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Author Topic: My second build : Pinup.  (Read 3542 times)

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yamatetsu

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My second build : Pinup.
« on: June 15, 2016, 12:19:58 pm »
I was browsing for arcade cabs and found this one :



I like the shape, so I'm going to build my version of it. Mine will be slightly bigger since I'm going to use a 20" monitor versus the 17" one used in his cab.

I will be using 'birch multiplex' wood (that's what it's called in Germany anyway) and black acrylic. The concept goes like this :









The pinups will be done using the 'inkjet to wood' technique, the dark shapes will be done using a dark stain.

This is going to be a vertical cab with a 20" 4:3 monitor.

Right now I'm waiting for the wood. I have given the sheet to a carpenter to get some boards cut out of it, so far he has promised to have it done yesterday, today, and now friday.
I'm also waiting for good weather, it has been raining cats and dogs all week long.
« Last Edit: July 21, 2016, 08:02:19 am by yamatetsu »
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harveybirdman

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Re: My second build : Pinup.
« Reply #1 on: June 15, 2016, 12:44:35 pm »
sweet concept!  Any way to make the ladies bigger?  Or are you limited with printer size?

emphatic

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Re: My second build : Pinup.
« Reply #2 on: June 15, 2016, 01:35:51 pm »
Nice concept! :cheers:

yamatetsu

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Re: My second build : Pinup.
« Reply #3 on: June 15, 2016, 01:50:11 pm »
sweet concept!  Any way to make the ladies bigger?  Or are you limited with printer size?

Unfortunately I am pretty much limited to A4 size. I believe the printer could go a teensy bit bigger, but I have to print on paper that doesn't absorb the ink, and that will probably be hard to find bigger than A4 size.
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harveybirdman

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Re: My second build : Pinup.
« Reply #4 on: June 15, 2016, 03:28:37 pm »
In that case have you considered placement in the top corner or nearer to the CP?


It's freaking cool either way, just spitballin....  :cheers:

yotsuya

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Re: My second build : Pinup.
« Reply #5 on: June 15, 2016, 04:29:49 pm »
Glad to see it looks like you're doing it as a single player cabinet. I'm not sure how well that would work as a two player.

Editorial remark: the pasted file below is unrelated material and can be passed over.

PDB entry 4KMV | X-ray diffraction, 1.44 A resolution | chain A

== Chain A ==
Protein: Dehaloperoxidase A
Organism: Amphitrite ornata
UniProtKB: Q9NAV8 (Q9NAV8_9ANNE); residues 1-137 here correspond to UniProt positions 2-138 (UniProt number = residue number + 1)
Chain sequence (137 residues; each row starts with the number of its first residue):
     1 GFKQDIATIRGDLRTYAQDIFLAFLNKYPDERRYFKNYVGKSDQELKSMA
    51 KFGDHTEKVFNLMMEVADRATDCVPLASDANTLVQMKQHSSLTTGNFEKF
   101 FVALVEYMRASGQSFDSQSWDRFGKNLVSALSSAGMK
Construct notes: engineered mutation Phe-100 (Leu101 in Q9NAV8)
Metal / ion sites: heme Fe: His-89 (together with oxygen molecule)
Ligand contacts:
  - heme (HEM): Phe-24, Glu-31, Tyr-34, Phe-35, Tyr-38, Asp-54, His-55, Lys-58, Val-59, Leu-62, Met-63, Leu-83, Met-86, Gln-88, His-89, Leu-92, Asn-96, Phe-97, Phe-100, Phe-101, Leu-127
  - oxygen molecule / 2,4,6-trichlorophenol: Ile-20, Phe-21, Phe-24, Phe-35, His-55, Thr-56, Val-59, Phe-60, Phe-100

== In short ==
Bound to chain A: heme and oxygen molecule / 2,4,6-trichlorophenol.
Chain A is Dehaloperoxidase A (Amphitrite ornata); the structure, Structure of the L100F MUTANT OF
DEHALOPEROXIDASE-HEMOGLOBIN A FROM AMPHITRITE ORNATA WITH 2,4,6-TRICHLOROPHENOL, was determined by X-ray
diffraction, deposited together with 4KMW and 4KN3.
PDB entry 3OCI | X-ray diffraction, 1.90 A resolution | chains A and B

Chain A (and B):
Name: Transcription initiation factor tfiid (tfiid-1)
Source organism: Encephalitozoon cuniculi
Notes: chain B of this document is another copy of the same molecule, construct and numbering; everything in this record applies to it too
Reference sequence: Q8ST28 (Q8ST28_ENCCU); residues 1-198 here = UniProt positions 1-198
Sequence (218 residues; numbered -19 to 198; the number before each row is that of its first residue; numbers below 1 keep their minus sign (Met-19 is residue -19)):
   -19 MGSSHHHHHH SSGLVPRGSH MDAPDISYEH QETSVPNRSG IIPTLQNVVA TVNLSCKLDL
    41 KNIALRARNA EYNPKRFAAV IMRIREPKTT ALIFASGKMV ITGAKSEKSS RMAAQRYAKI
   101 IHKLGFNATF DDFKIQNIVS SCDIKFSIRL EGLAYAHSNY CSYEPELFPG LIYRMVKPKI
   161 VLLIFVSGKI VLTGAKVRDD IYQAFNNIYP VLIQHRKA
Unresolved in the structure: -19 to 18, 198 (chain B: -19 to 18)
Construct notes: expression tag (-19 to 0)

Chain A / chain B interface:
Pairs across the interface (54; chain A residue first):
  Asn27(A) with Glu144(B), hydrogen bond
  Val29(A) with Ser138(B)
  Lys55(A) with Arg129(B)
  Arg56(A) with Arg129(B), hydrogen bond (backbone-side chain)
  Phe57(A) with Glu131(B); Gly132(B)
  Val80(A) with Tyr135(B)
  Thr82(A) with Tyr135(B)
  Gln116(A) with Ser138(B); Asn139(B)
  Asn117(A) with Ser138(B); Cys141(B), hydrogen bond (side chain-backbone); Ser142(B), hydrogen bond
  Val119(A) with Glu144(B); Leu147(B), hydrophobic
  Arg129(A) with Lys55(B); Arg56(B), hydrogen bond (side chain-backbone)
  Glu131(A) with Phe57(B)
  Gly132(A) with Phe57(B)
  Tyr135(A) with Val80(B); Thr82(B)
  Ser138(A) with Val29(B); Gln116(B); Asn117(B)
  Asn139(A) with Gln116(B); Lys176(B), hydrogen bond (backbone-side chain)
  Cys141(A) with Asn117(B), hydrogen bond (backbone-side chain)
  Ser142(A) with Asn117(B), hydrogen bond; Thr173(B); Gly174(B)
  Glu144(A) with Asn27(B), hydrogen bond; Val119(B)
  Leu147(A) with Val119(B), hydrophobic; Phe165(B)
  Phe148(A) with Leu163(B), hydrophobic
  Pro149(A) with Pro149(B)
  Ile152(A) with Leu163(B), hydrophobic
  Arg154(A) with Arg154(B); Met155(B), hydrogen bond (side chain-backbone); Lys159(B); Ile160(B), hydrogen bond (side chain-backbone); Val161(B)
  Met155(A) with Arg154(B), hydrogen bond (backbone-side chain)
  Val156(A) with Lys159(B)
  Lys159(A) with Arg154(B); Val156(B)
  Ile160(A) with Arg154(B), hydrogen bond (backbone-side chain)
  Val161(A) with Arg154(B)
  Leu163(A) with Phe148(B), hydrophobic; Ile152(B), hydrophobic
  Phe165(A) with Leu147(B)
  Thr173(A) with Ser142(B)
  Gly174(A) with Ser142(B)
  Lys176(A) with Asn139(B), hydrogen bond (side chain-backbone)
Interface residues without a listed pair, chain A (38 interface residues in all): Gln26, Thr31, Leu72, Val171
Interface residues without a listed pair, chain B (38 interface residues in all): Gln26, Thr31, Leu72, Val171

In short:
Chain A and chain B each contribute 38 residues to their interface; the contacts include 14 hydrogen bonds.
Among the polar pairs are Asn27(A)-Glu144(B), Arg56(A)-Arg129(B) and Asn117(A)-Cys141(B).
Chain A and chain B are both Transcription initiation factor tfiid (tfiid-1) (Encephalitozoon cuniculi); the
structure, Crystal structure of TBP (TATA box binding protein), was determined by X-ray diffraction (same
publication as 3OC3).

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yotsuya

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Re: My second build : Pinup.
« Reply #6 on: June 15, 2016, 04:30:41 pm »
In that case have you considered placement in the top corner or nearer to the CP?


It's freaking cool either way, just spitballin....  :cheers:
I agree with James, put them in the corners, otherwise there's too much empty space around them and it looks unfinished.

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yamatetsu

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Re: My second build : Pinup.
« Reply #7 on: June 15, 2016, 04:56:08 pm »
   

   

I think the ones in the middle look best.

I agree with James, put them in the corners, otherwise there's too much empty space around them and it looks unfinished.

I'm planning to stain the wood a bit darker, so that the pinups do not stand out so much.
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yamatetsu

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Re: My second build : Pinup.
« Reply #8 on: June 15, 2016, 05:05:36 pm »
Glad to see it looks like you're doing it as a single player cabinet. I'm not sure how well that would work as a two player.

Yep, I think pbj once said that it's 99.9% single player, so I figured that I might as well make the controls comfortable for me.
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JDFan

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Re: My second build : Pinup.
« Reply #9 on: June 15, 2016, 05:30:55 pm »
I think the ones in the middle look best.

I agree with James, put them in the corners, otherwise there's too much empty space around them and it looks unfinished.

I'm planning to stain the wood a bit darker, so that the pinups do not stand out so much.


THink he meant more like this location wise


harveybirdman

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Re: My second build : Pinup.
« Reply #10 on: June 15, 2016, 05:42:42 pm »
Thanks for that yeah...

Though I like the one in the upper back as well....

Matter of opinion really, no one is going to look at this when complete an say.... meh the pinup could be in a more aesthetically pleasing location.... They'll be all, "Does it play Galaga?"

yamatetsu

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Re: My second build : Pinup.
« Reply #11 on: June 15, 2016, 07:23:48 pm »
Hmmm. That doesn't work for me at all. I don't know why, but at that position it just looks like a randomly slapped on sticker to me.

Now I'm torn between placing them a bit higher but still centrally and placing them in the upper corner. Shapewise they would fit into the corner, but it would lead the eye to the corner instead of the whole side. Placing them centrally would lead the focus at least more to the side's upper half, but then they just kind of float there.